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Paso Robles City Trip

View of Paso Robles Wine Country


Day 1 Day 2 Day 3
Where to Stay Where to Eat What to See & Do
Wineries & Tasting

Nestled in California's scenic Central Coast, halfway between San Francisco and Los Angeles, Paso Robles has quietly emerged as a favorite destination for foodies and wine lovers. However, there's still plenty of small-town rural charm, in part thanks to a rich farming and ranching tradition that's enjoyed rediscovery through diners' increasing appreciation of seasonal fare.

Though the temperate climate also attracts outdoor enthusiasts, especially cyclists and golfers, wine tasting is arguably the biggest draw in the area. At last count there were over 32,000 acres of grapes planted, and the number of wineries recently topped 200. The majority of those are small, family-owned and -operated labels, but there are some big players in the field as well.

Cabernet Sauvignon still commands the most acreage, but the region also has a long successful history with Zinfandel, California's heritage grape. Thanks to the impressive diversity of soils and microclimates (in fact, the area was recently divided into 11 American Viticulture Areas, or AVAs), many other varietals thrive here as well, especially red Rhônes. Most Paso wines are bold and terroir driven, with appealing fruit forward characters bolstered by good tannins. As such, they are approachable early, but can also be cellared.

In addition to local wines, you'll find that the local craft beer and spirits movements are also alive and well, and there's a renewed interest in hard cider production. Even if you can't get out to sample those potent potables, they're just as well represented in local restaurants as the wines.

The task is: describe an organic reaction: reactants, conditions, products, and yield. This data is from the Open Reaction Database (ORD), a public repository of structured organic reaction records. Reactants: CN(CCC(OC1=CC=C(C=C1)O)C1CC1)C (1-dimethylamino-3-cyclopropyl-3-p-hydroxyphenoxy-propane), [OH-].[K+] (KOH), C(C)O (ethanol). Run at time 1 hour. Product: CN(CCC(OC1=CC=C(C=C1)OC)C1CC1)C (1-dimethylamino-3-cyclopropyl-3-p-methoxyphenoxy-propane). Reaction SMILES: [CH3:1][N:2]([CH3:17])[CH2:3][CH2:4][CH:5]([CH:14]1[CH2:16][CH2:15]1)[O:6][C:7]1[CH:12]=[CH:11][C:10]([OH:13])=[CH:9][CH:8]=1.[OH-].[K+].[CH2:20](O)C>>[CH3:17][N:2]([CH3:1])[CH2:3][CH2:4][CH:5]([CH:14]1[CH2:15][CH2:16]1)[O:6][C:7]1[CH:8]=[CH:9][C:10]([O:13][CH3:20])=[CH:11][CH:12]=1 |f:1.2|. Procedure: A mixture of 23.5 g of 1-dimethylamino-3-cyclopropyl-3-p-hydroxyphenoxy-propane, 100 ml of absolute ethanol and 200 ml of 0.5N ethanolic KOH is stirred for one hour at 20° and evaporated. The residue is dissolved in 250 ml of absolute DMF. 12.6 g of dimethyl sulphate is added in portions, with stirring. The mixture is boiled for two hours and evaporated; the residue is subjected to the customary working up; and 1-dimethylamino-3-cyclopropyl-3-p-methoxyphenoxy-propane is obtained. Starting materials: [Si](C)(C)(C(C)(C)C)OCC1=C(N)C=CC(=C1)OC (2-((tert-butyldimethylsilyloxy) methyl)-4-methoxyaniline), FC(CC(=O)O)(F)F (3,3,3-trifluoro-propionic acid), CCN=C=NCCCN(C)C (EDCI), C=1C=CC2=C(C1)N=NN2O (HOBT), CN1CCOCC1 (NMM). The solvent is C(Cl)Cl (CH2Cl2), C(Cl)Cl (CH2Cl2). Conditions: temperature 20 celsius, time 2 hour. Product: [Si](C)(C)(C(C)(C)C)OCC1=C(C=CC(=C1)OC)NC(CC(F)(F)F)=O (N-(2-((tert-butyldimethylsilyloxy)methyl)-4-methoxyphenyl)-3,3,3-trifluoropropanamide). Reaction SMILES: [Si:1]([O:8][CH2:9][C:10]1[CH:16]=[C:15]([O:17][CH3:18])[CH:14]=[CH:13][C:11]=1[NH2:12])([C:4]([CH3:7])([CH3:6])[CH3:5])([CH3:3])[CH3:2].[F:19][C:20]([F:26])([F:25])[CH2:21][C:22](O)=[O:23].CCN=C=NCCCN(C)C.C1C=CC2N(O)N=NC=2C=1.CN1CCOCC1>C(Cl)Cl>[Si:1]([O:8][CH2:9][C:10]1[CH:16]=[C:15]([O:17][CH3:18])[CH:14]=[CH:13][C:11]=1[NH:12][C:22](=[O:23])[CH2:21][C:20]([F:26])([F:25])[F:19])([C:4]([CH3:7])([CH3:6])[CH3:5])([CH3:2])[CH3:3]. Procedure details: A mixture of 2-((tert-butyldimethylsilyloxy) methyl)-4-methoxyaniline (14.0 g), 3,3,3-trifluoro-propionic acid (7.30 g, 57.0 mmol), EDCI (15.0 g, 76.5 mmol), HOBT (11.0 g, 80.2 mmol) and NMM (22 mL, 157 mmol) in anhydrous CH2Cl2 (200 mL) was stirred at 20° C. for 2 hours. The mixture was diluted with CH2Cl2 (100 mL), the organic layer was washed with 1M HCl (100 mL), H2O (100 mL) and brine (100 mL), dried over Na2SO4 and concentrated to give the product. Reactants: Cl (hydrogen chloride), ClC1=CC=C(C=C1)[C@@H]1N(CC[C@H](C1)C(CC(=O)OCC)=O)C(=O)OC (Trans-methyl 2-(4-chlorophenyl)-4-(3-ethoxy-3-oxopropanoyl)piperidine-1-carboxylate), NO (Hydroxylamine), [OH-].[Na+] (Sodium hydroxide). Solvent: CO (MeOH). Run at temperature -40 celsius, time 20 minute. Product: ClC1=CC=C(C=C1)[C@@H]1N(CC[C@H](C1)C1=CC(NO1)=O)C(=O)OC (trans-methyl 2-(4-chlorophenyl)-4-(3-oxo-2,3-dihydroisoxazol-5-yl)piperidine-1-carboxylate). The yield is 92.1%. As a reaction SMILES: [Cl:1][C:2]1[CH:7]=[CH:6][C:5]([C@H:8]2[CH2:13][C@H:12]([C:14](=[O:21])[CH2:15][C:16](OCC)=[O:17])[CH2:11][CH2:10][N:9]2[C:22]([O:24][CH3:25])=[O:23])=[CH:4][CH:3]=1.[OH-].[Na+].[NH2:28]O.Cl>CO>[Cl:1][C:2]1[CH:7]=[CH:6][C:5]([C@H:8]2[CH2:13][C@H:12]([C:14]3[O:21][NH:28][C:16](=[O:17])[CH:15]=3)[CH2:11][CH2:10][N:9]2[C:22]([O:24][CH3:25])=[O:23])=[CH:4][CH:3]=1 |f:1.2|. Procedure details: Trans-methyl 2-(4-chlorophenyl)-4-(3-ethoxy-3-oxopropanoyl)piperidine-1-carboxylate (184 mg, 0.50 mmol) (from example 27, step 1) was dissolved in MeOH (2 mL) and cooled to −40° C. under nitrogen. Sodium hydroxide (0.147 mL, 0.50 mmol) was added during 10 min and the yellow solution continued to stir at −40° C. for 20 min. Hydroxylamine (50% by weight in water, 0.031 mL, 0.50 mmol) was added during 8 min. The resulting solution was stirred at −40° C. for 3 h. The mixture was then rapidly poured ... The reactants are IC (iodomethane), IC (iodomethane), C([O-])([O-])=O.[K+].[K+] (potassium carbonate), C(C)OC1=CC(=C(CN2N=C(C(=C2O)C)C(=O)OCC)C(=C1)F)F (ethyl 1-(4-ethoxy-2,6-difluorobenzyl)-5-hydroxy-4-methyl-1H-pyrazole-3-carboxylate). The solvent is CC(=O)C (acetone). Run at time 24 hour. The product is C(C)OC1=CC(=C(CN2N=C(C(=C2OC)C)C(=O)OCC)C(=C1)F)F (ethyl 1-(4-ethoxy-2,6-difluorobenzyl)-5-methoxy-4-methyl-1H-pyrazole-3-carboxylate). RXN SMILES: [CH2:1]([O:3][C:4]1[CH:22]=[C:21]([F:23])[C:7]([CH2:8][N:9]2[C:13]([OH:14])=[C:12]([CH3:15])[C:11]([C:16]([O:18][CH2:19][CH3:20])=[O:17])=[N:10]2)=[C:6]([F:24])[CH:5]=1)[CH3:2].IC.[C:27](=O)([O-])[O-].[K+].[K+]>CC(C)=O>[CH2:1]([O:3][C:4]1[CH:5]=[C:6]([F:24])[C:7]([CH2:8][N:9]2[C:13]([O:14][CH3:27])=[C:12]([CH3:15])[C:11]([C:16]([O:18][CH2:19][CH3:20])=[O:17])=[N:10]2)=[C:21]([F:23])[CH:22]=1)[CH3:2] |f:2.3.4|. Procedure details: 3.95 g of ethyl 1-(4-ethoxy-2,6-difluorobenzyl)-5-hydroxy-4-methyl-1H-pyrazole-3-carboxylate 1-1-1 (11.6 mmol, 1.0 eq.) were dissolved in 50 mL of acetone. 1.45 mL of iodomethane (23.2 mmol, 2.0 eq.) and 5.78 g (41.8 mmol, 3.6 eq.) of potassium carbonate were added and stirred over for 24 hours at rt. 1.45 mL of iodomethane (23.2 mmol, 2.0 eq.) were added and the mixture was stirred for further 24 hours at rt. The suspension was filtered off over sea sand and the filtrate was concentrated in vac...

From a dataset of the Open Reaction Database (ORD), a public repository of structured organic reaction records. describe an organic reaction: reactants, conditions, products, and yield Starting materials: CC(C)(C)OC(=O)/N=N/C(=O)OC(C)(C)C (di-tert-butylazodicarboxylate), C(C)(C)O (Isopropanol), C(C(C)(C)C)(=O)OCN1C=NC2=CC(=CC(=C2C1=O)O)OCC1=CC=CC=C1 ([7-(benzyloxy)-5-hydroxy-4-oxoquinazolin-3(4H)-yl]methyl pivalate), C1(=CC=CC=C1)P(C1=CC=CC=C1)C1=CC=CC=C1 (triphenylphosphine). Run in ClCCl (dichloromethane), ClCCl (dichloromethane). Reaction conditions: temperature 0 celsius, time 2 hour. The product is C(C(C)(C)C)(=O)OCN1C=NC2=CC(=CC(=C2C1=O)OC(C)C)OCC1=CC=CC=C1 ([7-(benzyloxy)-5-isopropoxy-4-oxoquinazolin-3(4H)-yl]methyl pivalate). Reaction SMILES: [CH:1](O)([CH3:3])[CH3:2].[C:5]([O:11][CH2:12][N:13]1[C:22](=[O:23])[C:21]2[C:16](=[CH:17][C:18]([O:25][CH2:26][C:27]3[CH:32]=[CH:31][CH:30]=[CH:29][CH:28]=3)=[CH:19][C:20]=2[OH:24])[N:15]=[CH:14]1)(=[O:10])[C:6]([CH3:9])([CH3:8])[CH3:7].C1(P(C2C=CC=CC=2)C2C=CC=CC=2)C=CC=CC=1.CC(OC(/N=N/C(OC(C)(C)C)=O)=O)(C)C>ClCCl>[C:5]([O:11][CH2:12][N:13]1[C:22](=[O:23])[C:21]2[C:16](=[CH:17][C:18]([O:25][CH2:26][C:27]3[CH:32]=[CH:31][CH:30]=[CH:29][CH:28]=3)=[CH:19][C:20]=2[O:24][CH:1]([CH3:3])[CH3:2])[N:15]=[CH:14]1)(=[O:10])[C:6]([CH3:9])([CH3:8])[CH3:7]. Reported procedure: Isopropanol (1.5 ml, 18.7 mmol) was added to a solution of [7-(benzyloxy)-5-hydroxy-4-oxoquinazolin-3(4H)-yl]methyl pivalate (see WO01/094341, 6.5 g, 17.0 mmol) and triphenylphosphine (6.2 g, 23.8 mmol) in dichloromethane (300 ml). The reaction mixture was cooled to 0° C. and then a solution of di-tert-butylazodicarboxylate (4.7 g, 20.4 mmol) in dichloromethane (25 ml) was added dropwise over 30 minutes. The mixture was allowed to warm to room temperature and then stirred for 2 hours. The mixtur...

You won't spend much time in Paso Robles without hearing the terms "eastside" and "westside"— words locals use to delineate which side of Highway 101 you're on — and that's actually a good way to approach your three days here. On Day One, acquaint yourself with downtown and some local history; on Day Two, hit the links and explore eastside labels; and on Day Three, enjoy the countryside and the diverse experiences of the westside.

Almost all wineries charge nominal tasting fees, which are typically refunded upon purchase of wine or if you join their wine club. Some tasting rooms are also starting to offer light lunches and picnic supplies for purchase, but it's still a good idea to take along some snacks and water, especially when you visit the westside. Consider booking one of the local touring companies such as Uncorked Wine Tours, Breakaway Tours or even Destination Drivers, which provides a driver to chauffer you around in your own car. For brewery visits, check out Hop On Beer Tours. Maps and information for the entire wine region are available from the Paso Robles Wine Country Alliance.

A  guestroom at Hotel Cheval in Paso Robles, California

Lodging choices in Paso Robles include small motels and inns, and well over 30 B&Bs ranging from one-room guest cottages to nine-room estates. If you wish to stay in the heart of town, the historic Paso Robles Inn and Steakhouse is conveniently located right off the square and within walking distance of many fine restaurants. Another option is the intimate and upscale Hotel Cheval and its popular Pony Club Bar, or the elegant La Bellasera and its Enoteca restaurant just south of Paso Robles.